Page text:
View from the choir

I am a Catholic layperson and Secular Franciscan with a sense of humor. After years in the back pew watching, I have moved into the choir. It's nice to see faces instead of the backs of heads. But I still maintain God has a sense of humor - and that we are created in God's image.

Monday, October 06, 2008

Secular Franciscan Saint: Mary Frances of the Five Wounds

October 6 is the Feast of Mary Frances of the Five Wounds of Jesus. She was born Anna Maria Gallo on March 25, 1715, in Naples, Italy into a middle class family. As a child, she began to spend hours in prayer. She worked in the family gold lace weaving business – apparently working long hours – and was mistreated by her father.

When she was 16, the son of a wealthy family wanted to marry her. Her father said yes, but she refused, and her father reportedly beat her with a rope, locked her in her room, and fed her only bread and water. She continued to refuse, and asked permission to declare herself a consecrated virgin and to enter the Franciscan Third Order (Secular Franciscans). With pressure form a priest, and maybe feeling guilty about the way he had been treating her, her father finally agreed. She was received into the order September, 8, 1731, taking the name of "Mary Frances of the Five Wounds of Jesus."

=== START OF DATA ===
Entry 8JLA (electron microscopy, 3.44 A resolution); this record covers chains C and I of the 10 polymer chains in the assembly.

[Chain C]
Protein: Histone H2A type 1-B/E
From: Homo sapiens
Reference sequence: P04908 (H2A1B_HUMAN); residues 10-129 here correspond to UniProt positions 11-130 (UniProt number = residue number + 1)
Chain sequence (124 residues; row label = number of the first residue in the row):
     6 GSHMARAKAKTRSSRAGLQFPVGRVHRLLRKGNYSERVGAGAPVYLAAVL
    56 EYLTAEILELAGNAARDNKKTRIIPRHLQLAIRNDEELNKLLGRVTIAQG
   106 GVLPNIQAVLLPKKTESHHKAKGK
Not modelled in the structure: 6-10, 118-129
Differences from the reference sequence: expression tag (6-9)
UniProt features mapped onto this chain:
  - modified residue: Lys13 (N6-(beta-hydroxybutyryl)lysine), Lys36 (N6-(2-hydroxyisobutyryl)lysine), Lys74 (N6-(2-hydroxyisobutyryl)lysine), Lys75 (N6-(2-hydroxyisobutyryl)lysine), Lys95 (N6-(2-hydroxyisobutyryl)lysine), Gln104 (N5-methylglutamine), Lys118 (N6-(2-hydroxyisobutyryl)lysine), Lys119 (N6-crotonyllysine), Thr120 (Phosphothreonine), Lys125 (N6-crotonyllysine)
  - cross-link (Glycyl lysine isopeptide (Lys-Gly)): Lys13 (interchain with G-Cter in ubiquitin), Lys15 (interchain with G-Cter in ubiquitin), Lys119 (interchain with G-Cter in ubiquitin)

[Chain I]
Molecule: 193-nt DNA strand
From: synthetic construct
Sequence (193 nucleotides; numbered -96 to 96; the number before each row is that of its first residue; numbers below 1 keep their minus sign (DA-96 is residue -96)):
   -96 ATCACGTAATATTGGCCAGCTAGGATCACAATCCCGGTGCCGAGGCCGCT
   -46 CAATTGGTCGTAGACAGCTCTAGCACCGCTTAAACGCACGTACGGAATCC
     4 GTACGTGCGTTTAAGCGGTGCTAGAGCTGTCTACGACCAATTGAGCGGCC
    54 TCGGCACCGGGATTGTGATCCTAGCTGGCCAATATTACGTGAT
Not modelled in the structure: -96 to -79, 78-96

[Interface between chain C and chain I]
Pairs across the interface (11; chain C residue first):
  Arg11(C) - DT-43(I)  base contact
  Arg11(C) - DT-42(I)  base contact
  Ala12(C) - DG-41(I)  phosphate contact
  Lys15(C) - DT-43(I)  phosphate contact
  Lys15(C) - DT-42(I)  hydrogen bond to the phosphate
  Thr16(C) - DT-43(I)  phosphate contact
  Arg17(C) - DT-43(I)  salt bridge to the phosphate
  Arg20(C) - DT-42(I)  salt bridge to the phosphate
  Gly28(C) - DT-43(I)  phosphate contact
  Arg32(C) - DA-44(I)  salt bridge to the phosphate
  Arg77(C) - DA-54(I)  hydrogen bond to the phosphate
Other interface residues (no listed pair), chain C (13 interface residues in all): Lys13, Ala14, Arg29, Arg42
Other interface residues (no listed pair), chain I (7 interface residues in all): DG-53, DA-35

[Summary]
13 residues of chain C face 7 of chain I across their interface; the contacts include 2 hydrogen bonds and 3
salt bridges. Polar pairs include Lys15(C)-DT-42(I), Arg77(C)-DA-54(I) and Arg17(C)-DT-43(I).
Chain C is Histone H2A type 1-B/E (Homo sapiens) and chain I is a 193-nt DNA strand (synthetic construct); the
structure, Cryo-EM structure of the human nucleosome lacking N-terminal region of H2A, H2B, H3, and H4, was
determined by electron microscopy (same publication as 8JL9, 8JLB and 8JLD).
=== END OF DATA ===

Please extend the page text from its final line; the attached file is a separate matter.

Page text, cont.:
Devoted to the Passion of Jesus, whom she considered her heavenly spouse, she is credited with having the stigmata, feeling the pains of the Passion, though apparently she had prayed that she would have no outward signs of the wounds of Christ.

As a consecrated virgin she continued to live at home, and the suffering she experienced due to the stigmata was augmented by mistreatment and at the hands of her father and sisters. She also imposed penances on herself, including strict fasts, hair shirts, and other disciplines.

She reportedly had the gifts of prophesy and miracles.

She died October 6, 1791, and was declared Venerable by Pope Pius VII on May 18, 1803. She was beatified by Pope Gregory XVI on November 12, 1843, and canonized by Pope Pius IX on June 29, 1867.


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